Benjamin Mancroft: Why is it considered an offence to criticise nurses?

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The Independent Online

During the hundreds of hours spent debating Lords' reform and the House's role as a revising chamber, very little attention has been given to its other role. It is an important platform in which members can raise, either through debate or by seeking to amend legislation, any issue they believe should be brought to the public attention, and which, for one reason or another, may have slipped through the net.

I used the House in such a way last week. In a debate on standards of care in the NHS, I described the wonderful care that I had received (and continue to receive) in the Chelsea and Westminster Hospital. I also made some general comments on my observations over several months, in various different departments, where I think things are not running as well as they might, and where they could perhaps be improved.

I also recounted what had happened to me when I first fell ill last summer, and was rushed into A & E near my home in the country, where I spent a truly horrible week in a hospital which appeared to me to be about as awful as it could be. I commented on the lack of hygiene and the doctors' inadequate diagnosis and treatment of me. In particular, I made some highly critical comments about some of the nurses that I encountered.

I think it is fair to say that my comments touched a nerve. Apparently, you are not allowed to criticise nurses, in the same way that for years you weren't allowed to mention immigration. Nurses are national treasures and anyone who criticises them must therefore be mad, bad or a liar.

Certainly one nurses' spokeswoman on television implied that I was just plain wrong and should apologise immediately. Did she honestly think I had made it all up to amuse myself? Another of my critics suggested I had not thought the matter through before making my speech. So I just sort of sauntered into the House, did I, on the off-chance they were debating the NHS, and then let fly a diatribe, off the cuff?

A spokesman for the Conservative Party, of which I have been a loyal member for over 20 not always easy years, disowned me before you could say Jack Robinson (clearly not having seen the speech), as my words were not, apparently, party policy. So is it now our policy not to try to improve patient care, or do we just not talk about it for fear of offending someone? I do hope not. Somewhat obviously, I prepared my speech with great care. Of course, I knew that in describing some of the nurses on my ward as "drunken and promiscuous", it might just attract a bit of attention. And it sure did. But if I had not used those words, I doubt the debate would have merited a single column inch in any newspaper.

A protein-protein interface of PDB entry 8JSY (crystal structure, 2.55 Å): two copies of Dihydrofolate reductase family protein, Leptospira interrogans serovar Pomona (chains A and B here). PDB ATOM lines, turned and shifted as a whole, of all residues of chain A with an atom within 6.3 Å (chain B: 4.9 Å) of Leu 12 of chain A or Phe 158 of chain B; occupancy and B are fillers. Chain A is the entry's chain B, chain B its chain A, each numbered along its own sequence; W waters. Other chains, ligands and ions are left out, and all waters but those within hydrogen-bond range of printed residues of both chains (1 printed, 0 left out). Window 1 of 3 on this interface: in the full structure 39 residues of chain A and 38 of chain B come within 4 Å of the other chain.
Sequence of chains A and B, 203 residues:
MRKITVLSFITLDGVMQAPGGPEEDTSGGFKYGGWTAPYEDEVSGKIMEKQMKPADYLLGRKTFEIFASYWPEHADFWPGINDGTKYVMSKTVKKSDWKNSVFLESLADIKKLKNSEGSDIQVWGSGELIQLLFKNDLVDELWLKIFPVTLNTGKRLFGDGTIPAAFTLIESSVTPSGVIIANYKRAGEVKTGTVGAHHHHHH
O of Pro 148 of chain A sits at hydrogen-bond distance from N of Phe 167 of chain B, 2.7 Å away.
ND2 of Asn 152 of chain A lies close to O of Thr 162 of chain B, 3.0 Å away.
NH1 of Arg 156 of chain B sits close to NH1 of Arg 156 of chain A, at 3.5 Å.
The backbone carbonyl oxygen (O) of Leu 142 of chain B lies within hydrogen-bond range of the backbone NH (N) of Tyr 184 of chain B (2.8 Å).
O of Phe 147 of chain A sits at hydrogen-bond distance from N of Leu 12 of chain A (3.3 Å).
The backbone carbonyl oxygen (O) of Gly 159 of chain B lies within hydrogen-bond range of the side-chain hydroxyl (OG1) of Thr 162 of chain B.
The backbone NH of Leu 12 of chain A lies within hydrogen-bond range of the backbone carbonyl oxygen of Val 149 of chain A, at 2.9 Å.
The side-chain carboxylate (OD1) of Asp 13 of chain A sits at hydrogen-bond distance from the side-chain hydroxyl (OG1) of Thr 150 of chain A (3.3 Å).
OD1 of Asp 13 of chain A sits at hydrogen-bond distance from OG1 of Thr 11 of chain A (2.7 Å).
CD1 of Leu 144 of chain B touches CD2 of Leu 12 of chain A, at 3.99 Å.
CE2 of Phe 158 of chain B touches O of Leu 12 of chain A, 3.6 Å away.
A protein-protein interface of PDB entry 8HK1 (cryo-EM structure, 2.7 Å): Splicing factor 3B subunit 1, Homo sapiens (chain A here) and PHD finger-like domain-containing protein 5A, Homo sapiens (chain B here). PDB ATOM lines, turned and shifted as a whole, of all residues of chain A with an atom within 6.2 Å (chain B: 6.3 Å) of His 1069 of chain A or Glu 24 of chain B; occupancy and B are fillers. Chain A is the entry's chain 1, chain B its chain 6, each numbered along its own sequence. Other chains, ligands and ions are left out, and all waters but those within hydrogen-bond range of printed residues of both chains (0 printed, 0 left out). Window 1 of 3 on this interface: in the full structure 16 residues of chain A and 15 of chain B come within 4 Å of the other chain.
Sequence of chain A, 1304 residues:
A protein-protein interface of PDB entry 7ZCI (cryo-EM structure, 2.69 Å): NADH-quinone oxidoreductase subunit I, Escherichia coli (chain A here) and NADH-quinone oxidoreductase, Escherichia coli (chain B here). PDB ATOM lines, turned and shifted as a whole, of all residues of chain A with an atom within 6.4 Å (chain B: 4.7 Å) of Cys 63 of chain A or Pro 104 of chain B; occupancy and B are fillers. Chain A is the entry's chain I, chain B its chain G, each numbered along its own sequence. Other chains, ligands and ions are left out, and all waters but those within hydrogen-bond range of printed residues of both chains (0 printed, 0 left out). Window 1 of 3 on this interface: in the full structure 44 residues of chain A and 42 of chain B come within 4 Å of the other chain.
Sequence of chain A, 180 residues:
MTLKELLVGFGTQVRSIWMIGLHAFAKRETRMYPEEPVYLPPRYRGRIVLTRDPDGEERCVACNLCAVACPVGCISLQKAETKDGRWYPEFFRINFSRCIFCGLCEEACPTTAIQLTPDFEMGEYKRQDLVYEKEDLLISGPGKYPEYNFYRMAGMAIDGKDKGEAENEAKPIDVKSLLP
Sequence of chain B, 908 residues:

As it was, my little speech got about as much coverage as it is possible to imagine, both nationally and locally, on television and radio and in the printed media. With the exception of the reaction of the red-tops – verdicts such as "Potty Peer" etc – I received almost universal support. I have also received an enormous post-bag, including corroboration from people who have been through similar experiences, and even support from officials within the NHS.

I had no real idea when I raised this thorny issue how big a problem it was, but it is increasingly clear that it is a very serious problem. Like most people I have the greatest respect for nurses, and appreciate all they do in trying circumstances – indeed my sister-in-law is a nurse, and she is pretty wonderful, too. But something was badly wrong in that hospital, and while writing letters of complaint might just have earned me an acknowledgment or a grudging apology (I'm not interested in either apologies or compensation), it would not have brought the problem into the public arena.

Ben Bradshaw, a junior health Minister with an over-active ambition, attacked me as an un-elected Hereditary peer abusing his position by using the House in this way. Actually I'm an elected hereditary Peer, and I believe that this is exactly how the Lords should be used, to raise difficult issues like this, and I would not hesitate to do the same again. What is going to be a great deal more difficult is sorting this mess out, and that is very definitely little Mr Bradshaw's job.

My speech was not party-political, but I did make one general party political comment, which I repeat again here. When Labour came to power on a wave of enthusiasm in 1997, one of its central pledges was to safeguard and improve the NHS. No one doubts that it has spent an awful lot of our money, but it is not always easy to see the improvements. I'm afraid that, like too many of our public services, the NHS is, for a country of our wealth and standing, embarrassingly inadequate.

The writer is a Conservative peer